By Arthur D. Postal
WASHINGTON – Administrators of 401(k) and similar plans will be allowed up to 14 months to disclose investment fees and other information to plan beneficiaries. That’s according to a new rule published by the agency within the Department of Labor (DOL) that oversees such plans.
The new rule is effective June 17, although the DOL said the rule could change if comments on the issue due suggest a new policy. Comments are due by April 15.
Prior to the new rule, plan administrators were required to disclose such data exactly after the prior year's disclosure, according to a fact sheet provided by the Employee Benefits Security Administration (EBSA).
The purpose of the new rule is to provide “some necessary flexibility” to plan administrators, the fact sheet said.
However, “the rule continues to ensure that participants and beneficiaries receive the information they need on a regular and periodic basis,” EBSA said.
Specifically, the regulation governing disclosures has been revised from saying, "at least annually thereafter" to "at least once in any 14-month period, without regard to whether the plan operates on a calendar year or fiscal year basis."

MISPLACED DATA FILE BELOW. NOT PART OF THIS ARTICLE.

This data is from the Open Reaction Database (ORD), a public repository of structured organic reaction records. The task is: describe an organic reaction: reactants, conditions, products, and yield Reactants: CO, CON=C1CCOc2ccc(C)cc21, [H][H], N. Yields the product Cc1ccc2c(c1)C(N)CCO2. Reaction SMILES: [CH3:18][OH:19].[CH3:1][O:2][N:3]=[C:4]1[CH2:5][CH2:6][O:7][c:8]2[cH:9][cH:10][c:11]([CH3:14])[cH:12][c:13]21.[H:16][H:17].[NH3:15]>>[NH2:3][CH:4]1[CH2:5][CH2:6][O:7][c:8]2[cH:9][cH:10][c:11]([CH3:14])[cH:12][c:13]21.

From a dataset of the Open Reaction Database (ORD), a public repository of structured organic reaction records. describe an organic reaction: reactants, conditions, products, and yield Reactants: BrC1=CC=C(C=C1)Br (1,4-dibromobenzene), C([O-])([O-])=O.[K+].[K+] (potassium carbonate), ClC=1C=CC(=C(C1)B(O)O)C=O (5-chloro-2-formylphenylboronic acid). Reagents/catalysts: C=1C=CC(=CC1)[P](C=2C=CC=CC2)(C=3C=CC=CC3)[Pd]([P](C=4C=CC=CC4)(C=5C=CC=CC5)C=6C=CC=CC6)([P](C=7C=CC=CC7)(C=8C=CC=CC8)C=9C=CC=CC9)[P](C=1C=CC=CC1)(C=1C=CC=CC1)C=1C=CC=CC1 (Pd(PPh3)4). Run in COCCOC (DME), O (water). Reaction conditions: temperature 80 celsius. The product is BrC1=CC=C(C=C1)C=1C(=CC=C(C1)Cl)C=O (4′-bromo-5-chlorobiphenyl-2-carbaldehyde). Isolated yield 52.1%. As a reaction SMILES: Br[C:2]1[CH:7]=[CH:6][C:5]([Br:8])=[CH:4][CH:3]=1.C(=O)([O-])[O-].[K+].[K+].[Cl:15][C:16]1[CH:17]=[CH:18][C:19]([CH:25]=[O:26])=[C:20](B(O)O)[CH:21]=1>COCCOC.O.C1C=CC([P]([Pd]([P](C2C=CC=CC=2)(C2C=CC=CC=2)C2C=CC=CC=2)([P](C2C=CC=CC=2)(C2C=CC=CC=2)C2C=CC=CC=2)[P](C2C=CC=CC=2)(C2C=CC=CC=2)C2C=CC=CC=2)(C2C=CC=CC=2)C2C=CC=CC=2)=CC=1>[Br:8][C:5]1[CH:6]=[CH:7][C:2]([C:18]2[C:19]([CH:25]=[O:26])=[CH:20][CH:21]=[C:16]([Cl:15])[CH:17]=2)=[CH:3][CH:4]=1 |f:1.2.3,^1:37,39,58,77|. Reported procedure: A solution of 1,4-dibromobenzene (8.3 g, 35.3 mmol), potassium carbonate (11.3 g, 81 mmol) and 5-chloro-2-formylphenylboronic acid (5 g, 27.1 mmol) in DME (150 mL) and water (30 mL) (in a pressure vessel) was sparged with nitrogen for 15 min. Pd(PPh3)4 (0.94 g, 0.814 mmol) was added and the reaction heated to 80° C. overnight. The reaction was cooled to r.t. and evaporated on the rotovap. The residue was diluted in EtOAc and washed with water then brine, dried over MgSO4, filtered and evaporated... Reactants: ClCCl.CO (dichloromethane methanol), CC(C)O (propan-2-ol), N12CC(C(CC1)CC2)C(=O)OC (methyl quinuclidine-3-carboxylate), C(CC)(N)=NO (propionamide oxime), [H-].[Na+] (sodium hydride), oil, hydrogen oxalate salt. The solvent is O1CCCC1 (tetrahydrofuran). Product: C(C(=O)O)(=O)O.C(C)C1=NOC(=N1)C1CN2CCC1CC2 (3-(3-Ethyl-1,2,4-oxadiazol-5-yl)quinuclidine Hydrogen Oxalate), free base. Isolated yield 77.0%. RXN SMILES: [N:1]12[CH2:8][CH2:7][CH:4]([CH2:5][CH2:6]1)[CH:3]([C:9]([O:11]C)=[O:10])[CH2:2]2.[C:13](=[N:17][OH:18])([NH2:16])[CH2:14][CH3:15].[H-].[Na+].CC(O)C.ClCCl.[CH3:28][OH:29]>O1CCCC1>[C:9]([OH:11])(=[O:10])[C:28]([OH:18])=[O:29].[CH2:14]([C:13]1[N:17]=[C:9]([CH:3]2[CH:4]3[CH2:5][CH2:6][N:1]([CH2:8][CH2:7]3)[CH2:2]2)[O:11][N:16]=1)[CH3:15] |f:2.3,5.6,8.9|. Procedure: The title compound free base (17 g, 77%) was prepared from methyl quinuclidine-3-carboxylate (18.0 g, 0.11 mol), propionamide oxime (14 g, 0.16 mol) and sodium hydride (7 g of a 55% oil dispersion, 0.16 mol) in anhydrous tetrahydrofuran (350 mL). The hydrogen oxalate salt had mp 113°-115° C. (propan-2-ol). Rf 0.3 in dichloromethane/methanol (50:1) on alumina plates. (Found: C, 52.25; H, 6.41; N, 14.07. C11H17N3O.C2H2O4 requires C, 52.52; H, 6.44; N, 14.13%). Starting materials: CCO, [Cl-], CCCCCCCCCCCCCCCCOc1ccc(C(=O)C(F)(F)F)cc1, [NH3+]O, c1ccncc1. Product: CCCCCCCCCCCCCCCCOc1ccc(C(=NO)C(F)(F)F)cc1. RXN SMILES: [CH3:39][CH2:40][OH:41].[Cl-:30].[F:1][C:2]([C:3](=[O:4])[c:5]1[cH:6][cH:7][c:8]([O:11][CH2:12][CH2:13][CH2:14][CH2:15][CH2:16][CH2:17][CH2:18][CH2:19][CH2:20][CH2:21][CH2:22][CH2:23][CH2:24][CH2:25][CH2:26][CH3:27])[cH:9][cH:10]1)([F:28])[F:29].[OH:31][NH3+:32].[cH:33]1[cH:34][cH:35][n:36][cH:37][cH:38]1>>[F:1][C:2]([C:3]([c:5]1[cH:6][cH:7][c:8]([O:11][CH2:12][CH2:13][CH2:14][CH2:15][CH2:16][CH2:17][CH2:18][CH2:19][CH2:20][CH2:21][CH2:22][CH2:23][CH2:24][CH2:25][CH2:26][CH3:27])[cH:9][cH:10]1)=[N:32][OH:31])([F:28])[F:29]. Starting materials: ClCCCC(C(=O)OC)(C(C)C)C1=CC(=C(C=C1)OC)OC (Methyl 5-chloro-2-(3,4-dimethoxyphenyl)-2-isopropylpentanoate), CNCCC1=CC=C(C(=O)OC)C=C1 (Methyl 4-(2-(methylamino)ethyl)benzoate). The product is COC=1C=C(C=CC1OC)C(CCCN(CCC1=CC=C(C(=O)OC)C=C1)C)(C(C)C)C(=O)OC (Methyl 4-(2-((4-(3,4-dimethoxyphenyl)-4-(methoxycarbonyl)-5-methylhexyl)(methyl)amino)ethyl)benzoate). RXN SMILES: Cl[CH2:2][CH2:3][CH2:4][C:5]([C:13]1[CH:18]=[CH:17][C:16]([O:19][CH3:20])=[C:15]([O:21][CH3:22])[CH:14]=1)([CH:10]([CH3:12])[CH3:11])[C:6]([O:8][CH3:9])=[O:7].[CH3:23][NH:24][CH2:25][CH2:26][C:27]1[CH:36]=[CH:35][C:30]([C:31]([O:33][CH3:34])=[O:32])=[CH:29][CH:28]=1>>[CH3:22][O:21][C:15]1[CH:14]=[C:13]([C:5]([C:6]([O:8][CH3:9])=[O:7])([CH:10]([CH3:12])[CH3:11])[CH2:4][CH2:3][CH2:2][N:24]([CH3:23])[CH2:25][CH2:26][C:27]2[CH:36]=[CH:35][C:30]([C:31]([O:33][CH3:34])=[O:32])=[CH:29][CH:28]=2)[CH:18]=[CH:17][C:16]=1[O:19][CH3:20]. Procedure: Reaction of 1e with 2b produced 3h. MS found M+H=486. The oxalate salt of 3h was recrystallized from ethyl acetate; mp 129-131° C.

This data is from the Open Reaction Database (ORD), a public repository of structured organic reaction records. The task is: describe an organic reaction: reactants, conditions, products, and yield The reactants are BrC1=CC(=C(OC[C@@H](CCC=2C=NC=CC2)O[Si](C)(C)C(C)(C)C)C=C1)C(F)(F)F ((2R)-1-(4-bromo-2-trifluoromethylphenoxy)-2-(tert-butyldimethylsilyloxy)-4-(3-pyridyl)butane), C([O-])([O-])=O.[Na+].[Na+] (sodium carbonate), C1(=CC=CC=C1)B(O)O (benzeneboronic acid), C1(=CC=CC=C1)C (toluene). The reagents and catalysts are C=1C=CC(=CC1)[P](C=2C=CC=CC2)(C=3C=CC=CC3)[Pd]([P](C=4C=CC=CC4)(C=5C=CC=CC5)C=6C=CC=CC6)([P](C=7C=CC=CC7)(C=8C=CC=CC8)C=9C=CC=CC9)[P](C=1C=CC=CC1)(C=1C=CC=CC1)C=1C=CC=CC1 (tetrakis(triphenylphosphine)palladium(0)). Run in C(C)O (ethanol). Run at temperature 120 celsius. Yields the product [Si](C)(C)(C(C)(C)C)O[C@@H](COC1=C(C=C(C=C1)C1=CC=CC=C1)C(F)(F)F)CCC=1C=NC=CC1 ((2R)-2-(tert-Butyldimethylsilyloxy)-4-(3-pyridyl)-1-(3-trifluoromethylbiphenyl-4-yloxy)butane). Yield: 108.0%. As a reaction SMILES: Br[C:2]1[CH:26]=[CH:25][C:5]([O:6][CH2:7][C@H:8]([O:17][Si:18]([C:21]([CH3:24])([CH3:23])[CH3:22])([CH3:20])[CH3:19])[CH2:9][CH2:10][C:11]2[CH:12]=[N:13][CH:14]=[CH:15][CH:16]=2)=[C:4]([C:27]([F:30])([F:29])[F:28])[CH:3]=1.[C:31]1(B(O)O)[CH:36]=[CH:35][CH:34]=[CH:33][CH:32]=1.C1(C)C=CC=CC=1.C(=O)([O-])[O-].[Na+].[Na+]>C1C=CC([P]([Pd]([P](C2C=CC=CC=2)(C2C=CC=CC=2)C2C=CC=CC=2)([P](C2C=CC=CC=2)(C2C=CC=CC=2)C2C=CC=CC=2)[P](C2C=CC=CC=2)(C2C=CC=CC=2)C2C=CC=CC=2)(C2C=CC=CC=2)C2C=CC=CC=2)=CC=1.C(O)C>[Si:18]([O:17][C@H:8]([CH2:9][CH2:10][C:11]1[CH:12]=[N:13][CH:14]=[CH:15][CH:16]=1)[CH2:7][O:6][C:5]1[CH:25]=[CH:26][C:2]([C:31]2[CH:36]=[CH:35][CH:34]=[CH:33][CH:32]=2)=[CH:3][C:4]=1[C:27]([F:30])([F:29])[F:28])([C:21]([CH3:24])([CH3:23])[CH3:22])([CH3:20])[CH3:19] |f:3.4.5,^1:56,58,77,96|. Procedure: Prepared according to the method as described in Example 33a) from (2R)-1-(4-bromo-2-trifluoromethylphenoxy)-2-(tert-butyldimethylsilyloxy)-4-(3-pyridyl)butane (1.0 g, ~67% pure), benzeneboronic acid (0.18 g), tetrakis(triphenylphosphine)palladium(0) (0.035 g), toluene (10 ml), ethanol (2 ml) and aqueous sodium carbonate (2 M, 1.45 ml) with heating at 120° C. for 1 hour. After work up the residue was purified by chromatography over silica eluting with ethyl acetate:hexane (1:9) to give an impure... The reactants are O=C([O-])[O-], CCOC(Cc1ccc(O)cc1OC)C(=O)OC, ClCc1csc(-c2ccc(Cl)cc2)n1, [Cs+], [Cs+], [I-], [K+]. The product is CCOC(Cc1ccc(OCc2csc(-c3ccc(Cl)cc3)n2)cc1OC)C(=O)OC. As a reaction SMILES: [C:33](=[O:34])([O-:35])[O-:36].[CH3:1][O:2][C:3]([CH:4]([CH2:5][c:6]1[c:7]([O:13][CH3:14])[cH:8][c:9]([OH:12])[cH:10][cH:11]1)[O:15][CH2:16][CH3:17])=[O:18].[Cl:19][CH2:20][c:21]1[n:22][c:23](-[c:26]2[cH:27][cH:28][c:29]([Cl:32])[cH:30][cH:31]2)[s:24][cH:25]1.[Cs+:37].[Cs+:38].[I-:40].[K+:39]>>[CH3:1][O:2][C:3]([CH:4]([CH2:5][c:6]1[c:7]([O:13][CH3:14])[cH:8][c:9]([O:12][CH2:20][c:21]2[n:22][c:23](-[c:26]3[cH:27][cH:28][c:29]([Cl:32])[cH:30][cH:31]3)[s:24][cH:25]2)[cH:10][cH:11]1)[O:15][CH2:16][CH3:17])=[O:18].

A condition of the enforcement policy is that the plan administrator “must reasonably determine” that using the extended deadline will benefit participants and beneficiaries.
The relief under this policy is in addition to the "re-set" relief previously granted under a prior policy. It is available regardless of whether a plan used that relief, EBSA said. It replaces a prior policy established last July that provided a one-time, six-month grace period to provide the data.
This enforcement policy expires on the effective date of the direct final rule without notice or any other action by the DOL, according to EBSA.
In its fact sheet, EBSA said it oversees approximately 677,000 private pension plans, including 509,000 participant-directed individual account plans such as 401(k)-type plans.
This modifies a rule established in 2010 aimed at helping workers manage and invest the money they contribute to their 401(k)-type pension plans.
The 2010 participant-level fee disclosure regulation requires that workers are given, or have access to, the information they need to make informed plan and investment decisions. This includes information about fees and expenses, with the delivery of investment-related information in a format that enables them to compare the investment options under their pension plans.
InsuranceNewsNet Washington Bureau Chief Arthur D. Postal has covered regulatory and legislative issues for more than 30 years. He can be reached at firstname.lastname@example.org.
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